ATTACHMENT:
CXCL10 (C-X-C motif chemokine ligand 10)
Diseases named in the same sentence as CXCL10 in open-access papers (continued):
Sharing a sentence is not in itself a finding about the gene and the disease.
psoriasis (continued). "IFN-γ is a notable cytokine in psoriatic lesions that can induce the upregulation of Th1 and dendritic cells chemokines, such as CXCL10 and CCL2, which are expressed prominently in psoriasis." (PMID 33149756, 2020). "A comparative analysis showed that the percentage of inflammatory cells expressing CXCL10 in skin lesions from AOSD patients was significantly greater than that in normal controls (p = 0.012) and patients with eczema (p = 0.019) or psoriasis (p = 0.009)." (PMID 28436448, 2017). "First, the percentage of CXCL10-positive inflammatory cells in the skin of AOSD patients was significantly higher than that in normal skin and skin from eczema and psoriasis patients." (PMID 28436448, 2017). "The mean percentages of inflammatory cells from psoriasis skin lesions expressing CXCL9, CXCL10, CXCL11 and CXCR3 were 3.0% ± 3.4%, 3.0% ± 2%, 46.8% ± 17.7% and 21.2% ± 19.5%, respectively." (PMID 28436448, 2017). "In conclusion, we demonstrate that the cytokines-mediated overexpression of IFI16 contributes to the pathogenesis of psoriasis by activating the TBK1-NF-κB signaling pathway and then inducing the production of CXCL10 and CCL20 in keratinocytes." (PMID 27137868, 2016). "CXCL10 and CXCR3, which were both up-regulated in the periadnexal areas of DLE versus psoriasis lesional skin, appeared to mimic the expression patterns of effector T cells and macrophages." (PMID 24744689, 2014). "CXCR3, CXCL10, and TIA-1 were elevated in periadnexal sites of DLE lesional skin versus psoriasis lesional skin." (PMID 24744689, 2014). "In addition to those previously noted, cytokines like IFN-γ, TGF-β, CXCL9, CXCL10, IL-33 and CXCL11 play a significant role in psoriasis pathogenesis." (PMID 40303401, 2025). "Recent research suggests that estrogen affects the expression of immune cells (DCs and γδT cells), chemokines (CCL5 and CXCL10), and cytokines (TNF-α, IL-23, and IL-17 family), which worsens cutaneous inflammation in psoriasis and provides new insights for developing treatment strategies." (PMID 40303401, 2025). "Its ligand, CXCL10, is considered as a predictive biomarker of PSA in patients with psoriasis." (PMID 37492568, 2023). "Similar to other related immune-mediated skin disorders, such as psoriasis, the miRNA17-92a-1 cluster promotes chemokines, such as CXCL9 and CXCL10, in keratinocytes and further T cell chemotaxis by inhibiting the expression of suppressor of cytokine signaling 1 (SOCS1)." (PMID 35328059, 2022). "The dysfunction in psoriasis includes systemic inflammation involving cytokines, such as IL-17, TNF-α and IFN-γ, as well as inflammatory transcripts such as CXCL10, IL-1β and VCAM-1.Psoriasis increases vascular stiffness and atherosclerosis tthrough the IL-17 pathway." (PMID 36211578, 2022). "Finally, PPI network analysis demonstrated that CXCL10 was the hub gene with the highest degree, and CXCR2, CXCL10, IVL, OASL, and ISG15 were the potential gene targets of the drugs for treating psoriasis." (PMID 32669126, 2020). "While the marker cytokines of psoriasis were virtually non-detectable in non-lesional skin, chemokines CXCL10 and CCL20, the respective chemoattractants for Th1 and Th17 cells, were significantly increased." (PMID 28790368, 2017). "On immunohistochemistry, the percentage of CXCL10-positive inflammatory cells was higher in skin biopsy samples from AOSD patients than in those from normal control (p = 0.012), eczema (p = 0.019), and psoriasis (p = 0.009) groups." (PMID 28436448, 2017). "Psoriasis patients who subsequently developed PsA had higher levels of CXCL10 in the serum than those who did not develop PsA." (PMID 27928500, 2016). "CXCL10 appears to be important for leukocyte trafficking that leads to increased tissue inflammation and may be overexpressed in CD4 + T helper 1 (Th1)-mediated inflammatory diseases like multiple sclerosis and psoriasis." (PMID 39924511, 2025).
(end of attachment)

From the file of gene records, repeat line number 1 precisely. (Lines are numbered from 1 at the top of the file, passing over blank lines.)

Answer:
CXCL10 (C-X-C motif chemokine ligand 10)